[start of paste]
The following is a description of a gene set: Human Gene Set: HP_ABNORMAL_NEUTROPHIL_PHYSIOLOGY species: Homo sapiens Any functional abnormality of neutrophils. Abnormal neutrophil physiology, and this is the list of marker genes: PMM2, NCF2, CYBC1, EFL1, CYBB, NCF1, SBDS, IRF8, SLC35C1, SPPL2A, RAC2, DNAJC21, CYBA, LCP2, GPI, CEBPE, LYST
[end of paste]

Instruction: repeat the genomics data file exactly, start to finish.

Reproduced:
The following is a description of a gene set: Human Gene Set: HP_ABNORMAL_NEUTROPHIL_PHYSIOLOGY species: Homo sapiens Any functional abnormality of neutrophils. Abnormal neutrophil physiology, and this is the list of marker genes: PMM2, NCF2, CYBC1, EFL1, CYBB, NCF1, SBDS, IRF8, SLC35C1, SPPL2A, RAC2, DNAJC21, CYBA, LCP2, GPI, CEBPE, LYST